Markets

Retail investing boom may spark concerns, but strategist says markets have lived through it before

Key Points
  • Retail investors have opened a huge number of accounts at online brokerages this year. Red flags were raised after those retail investors piled into riskier segments of the market.
  • Markets have rallied from their March lows, but have seen a sell-off in recent sessions.
  • Christopher Smart, chief global strategist at Barings, said: "I think the one piece of good news today is it seems like, in spite of the sell off, volatility seems to be more muted today, which suggests that the market is beginning to find a floor."
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SINGAPORE — Retail investors have been fueling a frenzied buying boom in markets this year, sparking fears that they are driving too much speculation in the market.

But Christopher Smart, chief global strategist at Barings Investment Institute, suggested that the risks could be overblown.

"It's something we've lived with — through the dotcom bubble and market ups and downs since then — as retail investors, obviously when there's a big run-up, it tends to draw retail investors in, late in that process," he said.

"I think the one piece of good news today is it seems like, in spite of the sell-off, volatility seems to be more muted today, which suggests that the market is beginning to find a floor," Smart added.

Retail investors have opened a huge number of accounts at online brokerages this year. Charles SchwabTD AmeritradeE-Trade and Interactive Brokers all experienced a big boost in activity, while millennial-favored Robinhood saw a historic 3 million new accounts in the first four months of 2020.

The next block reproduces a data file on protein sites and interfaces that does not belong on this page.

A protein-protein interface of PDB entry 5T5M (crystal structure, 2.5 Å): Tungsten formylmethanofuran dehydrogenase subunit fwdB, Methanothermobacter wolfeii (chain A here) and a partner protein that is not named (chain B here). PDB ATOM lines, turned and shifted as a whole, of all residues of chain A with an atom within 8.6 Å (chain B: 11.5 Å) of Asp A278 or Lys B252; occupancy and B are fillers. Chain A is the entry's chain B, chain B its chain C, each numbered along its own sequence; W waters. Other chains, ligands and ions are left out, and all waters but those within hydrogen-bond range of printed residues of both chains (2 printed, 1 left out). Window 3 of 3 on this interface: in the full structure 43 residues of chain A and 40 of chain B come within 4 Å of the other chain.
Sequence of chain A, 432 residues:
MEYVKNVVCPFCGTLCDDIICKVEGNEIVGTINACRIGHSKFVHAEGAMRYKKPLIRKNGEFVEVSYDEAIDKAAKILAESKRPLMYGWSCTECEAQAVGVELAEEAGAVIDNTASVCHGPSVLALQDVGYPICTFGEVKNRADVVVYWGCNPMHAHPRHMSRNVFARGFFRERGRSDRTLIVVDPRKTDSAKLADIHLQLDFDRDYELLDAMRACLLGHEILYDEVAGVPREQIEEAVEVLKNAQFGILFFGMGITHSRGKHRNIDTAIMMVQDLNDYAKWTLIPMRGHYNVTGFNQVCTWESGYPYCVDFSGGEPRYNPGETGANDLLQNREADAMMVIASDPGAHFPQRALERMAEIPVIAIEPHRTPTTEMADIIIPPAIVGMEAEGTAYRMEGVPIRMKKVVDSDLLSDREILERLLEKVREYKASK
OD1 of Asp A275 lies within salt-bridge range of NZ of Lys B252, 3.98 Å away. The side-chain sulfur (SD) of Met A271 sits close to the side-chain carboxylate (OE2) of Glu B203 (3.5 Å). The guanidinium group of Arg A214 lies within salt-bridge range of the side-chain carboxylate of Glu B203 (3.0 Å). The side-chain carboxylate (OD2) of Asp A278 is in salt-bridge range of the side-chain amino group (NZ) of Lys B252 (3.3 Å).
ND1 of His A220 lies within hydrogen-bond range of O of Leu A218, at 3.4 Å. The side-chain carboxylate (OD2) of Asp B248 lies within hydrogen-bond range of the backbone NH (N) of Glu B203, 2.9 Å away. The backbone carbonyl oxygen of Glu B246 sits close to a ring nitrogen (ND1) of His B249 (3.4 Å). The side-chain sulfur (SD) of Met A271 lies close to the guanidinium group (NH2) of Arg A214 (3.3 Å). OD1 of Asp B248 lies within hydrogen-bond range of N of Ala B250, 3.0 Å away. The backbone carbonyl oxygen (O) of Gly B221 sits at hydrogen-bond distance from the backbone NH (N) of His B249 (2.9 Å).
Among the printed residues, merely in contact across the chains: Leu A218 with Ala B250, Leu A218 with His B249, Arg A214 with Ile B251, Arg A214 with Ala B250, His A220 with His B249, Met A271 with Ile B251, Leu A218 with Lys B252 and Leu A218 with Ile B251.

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Red flags were raised after those retail investors piled into riskier segments of the market. At one point, some bankrupt stocks and penny names saw their shares double in one session, while the most beaten-down shares were also bid up drastically. 

Markets have rallied from their March lows, but have seen a sell-off in recent sessions. In particular, the six biggest tech stocks have lost more than $1 trillion in the last three days – coming off a massive rally that peaked last week.

"We've had an enormous run-up for the past six months, and a correction is natural," Smart said.

"In any correction, there's always an opportunity to shift from the technology stocks that have had such a huge run-up, into other stocks that look much better in terms of valuations," he added. "As … confidence returns to the recovery story … as every major economy continues to improve, and so I think as investors start to get a better sense of that, they will start looking to the so-called old economy stocks."

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— CNBC's Yun Li and Todd Haselton contributed to this report.